Home US FDA issue warning over smartwatches and smart rings

US FDA issue warning over smartwatches and smart rings

The U.S. Food and Drug Administration (FDA) has urged consumers not to use smart devices to manage blood glucose levels unless they pierce the skin.

The FDA’s statement, released on their website officially states that only the items that are FDA-approved for specifically managing these vital levels should be trusted. FDA MedWatch posted on X:

FDA advice

The FDA has stated that “regardless of manufacturer or brand” those devices which are not approved by the regulator should be avoided as “sellers of these smartwatches and smart rings claim their devices measure blood glucose levels without requiring people to prick their finger or pierce the skin. They claim to use non-invasive techniques. These smartwatches and smart rings do not directly test blood glucose levels.”

Accurate reportage of blood glucose is vital for diabetic conditions for example and inaccurate results could prove more costly than a non-regulated device. Taking the wrong dose of insulin,
sulfonylureas or other medications based on improper reportage can cause an imbalance that could lead to “mental confusion, coma, or death within hours of the error.”

”If your medical care depends on accurate blood glucose measurements, talk to your health care provider about an appropriate FDA-authorized device for your needs,” says the statement recommendations for Consumers, Patients and Caregivers.

The government watchdog has asked users who have had issues with medical devices to report the problem via the MedWatch Voluntary Reporting Form.

Any developments that arise in this area will be monitored by the FDA and they will keep the public informed according to the statement.

In tech-related medical news that might not thrill the FDA, Goolge’s Articulate Medical Intelligence Explorer (AMIE) reportedly became more efficient at diagnosing conditions in text-based interactions with patients.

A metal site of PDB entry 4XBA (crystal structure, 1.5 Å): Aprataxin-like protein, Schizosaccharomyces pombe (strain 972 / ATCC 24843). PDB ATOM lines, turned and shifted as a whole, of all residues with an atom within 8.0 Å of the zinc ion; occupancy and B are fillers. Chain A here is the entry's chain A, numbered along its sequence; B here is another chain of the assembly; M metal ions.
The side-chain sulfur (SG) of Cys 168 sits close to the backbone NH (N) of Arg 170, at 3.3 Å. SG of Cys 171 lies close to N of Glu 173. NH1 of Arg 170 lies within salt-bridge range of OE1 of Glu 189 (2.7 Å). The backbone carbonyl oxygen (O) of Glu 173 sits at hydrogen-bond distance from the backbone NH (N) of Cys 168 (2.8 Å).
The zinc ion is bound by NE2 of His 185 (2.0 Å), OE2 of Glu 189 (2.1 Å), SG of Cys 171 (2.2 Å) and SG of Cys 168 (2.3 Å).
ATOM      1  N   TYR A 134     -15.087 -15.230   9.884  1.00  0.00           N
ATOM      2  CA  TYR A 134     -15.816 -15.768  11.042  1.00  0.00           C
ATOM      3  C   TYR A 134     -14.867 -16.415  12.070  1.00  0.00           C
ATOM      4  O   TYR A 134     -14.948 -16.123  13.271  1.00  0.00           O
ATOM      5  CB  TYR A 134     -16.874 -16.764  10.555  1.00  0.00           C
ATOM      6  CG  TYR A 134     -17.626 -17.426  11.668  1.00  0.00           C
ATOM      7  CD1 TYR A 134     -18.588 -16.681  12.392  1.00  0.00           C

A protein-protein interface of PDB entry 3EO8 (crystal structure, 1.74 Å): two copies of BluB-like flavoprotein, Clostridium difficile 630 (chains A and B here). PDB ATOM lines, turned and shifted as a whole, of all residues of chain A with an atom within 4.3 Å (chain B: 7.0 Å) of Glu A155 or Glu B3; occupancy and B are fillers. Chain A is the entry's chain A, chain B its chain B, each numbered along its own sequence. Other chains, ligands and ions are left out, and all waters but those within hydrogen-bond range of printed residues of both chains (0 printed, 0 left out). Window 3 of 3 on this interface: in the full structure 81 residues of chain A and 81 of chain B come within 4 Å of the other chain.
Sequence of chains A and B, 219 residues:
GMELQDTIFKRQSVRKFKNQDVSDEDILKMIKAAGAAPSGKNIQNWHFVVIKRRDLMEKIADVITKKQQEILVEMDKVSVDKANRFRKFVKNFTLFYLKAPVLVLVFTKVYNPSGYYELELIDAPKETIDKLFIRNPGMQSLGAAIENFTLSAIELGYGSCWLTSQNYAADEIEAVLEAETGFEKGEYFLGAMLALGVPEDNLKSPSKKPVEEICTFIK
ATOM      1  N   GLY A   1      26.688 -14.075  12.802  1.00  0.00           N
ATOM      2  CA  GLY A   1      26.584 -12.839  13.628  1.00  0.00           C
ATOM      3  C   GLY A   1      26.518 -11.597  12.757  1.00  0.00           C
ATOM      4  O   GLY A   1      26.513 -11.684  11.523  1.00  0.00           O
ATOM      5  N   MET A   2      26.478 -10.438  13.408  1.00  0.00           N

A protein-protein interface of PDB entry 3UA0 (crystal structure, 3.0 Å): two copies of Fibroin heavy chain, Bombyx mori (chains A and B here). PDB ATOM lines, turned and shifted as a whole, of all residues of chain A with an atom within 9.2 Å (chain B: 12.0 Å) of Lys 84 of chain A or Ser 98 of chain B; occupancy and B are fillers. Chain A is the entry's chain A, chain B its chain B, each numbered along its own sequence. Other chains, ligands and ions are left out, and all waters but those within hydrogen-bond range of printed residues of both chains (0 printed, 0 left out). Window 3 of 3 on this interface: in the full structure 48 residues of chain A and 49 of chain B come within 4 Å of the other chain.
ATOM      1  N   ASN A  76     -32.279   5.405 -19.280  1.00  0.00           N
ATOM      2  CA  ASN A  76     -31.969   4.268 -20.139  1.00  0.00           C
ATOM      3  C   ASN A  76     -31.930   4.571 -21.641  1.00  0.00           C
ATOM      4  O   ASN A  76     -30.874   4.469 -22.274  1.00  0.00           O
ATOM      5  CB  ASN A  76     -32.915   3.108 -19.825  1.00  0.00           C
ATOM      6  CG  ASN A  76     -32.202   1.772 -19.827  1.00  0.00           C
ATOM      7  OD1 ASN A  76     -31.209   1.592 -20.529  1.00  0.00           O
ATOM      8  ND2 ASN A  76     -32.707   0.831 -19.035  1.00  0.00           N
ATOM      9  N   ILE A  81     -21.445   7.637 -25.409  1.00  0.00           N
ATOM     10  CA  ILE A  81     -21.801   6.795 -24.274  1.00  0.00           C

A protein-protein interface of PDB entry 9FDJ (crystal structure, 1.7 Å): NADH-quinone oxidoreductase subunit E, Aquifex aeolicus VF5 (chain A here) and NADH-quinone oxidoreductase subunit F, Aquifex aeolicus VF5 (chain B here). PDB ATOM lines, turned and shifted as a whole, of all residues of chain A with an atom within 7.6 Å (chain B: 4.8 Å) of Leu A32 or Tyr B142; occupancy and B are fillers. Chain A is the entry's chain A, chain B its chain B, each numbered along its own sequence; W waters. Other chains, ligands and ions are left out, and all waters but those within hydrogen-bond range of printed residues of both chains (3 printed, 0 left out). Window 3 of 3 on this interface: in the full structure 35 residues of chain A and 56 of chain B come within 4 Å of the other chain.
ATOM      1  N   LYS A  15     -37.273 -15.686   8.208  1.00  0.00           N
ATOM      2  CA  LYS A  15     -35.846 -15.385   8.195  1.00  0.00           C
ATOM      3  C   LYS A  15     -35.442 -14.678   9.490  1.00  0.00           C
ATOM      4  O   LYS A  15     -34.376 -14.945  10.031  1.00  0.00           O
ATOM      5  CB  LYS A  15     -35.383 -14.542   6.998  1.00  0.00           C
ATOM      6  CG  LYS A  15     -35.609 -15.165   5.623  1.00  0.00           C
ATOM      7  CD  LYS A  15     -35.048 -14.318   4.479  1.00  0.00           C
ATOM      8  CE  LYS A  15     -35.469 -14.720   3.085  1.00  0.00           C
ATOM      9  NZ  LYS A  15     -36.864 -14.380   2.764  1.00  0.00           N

The large language model (LMM) managed to beat human doctors in a closed experiment of twenty mock patients and their fabricated illnesses, but Google has been quick to reaffirm that this was just a trial of a potential new avenue for artificial intelligence (AI) application.

AI is becoming an ever-increasing part of the modern world and reportage data and experiments will continue to be a feature as long as the technology industry sees them as valuable, however, institutions like the FDA will be close at hand to regulate them.

Image Credit: FDA.

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Brian-Damien Morgan
Features Writer

Brian-Damien Morgan is an award-winning journalist and features writer. He was lucky enough to work in the print sector for many UK newspapers before embarking on a successful career as a digital broadcaster and specialist. His work has spanned the public and private media sectors of the United Kingdom for almost two decades. Since 2007, Brian has continued to add to a long list of publications and institutions, most notably as Editor of the Glasgow 2014 Commonwealth Games, winning multiple awards for his writing and digital broadcasting efforts. Brian would then go on to be integral to the Legacy 2014,…

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